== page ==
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This Week in PNAS: Feb 17, 2015

In a paper appearing in the early, online edition of the Proceedings of the National Academy of Sciences, researchers from the Institute for Systems Biology, the University of California, San Diego, the National Institute of Mental Health Intramural Research Program, and elsewhere describe a role for rare changes to genes involved in neuronal excitability in bipolar disorder. The team performed genome sequencing on 200 individuals from 41 families with higher-than-usual rates of the psychiatric disorder, focusing its analysis on genes and pathways with potential roles in neuronal function or disease risk. Results of the analysis pointed to an over-representation of rare variants in neuronal ion genes and other neuronal excitability genes in individuals with bipolar disorder.

A team from Yale University, Boston Children's Hospital, and other centers in the US considered the interplay between genes and environment during post-natal mammalian intestine development for another PNAS study. By tracking gene expression and microbial community membership in colon and small intestine samples from wild type and genetically modified mice from dozens of litters across various post-natal developmental stages, the researchers saw transcriptional shifts associated with birth and with events such as weaning. "These transitions reflect both developmental and environmentally induced changes in intestinal gene expression," the study's authors say, noting that their findings highlight contributions involving developmental processes, gut microbes, and innate immune signaling pathways.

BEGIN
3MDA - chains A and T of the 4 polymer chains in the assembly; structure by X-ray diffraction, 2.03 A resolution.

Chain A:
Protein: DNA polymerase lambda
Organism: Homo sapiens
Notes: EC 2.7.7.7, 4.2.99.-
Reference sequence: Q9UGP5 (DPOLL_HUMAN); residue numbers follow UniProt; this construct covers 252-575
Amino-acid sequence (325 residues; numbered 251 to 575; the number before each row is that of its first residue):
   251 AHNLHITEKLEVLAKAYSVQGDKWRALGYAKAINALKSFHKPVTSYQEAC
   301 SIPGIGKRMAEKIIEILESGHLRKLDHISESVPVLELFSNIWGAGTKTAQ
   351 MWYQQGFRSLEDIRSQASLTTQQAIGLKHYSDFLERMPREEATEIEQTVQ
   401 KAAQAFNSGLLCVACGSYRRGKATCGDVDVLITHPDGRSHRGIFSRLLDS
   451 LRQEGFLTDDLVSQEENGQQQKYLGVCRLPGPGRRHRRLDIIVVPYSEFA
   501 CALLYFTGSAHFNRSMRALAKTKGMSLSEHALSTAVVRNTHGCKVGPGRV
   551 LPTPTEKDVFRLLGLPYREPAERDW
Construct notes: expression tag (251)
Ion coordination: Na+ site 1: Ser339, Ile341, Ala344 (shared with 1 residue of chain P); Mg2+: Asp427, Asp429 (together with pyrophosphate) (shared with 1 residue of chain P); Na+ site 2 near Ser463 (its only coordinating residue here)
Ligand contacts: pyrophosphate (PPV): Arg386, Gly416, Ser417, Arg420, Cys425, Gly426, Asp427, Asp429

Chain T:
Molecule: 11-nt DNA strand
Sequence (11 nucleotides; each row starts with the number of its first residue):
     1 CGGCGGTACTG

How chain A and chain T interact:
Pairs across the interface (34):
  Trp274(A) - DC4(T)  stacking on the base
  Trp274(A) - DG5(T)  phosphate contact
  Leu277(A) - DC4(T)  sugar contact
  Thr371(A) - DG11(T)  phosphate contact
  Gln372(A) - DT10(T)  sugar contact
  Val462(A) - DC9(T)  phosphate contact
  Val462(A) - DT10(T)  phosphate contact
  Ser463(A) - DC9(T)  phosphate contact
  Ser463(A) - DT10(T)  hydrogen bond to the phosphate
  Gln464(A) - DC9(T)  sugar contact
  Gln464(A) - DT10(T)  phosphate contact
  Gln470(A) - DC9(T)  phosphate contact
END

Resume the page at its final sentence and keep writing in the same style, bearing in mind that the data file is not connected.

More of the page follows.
Finally, an international group led by investigators in Canada and Sweden used whole-genome sequencing to look at the advent of polyploidy and the early events that followed in an angiosperm plant called Capsella bursa-pastoris, which is believed to have undergone genome duplication during the last 100,000 years to 300,000 years, leaving it with a tetraploid genome. The researchers generated genome assemblies for C. bursa-pastoris and a related plant called C. orientalis, comparing them to a C. rubella reference genome. Their results indicate that the tetraploid plant experienced a dip in selection strength and efficiency after hybridization, rather than widespread gene loss, allowing many inactivating mutations inherited by parent plants to remain in the genome.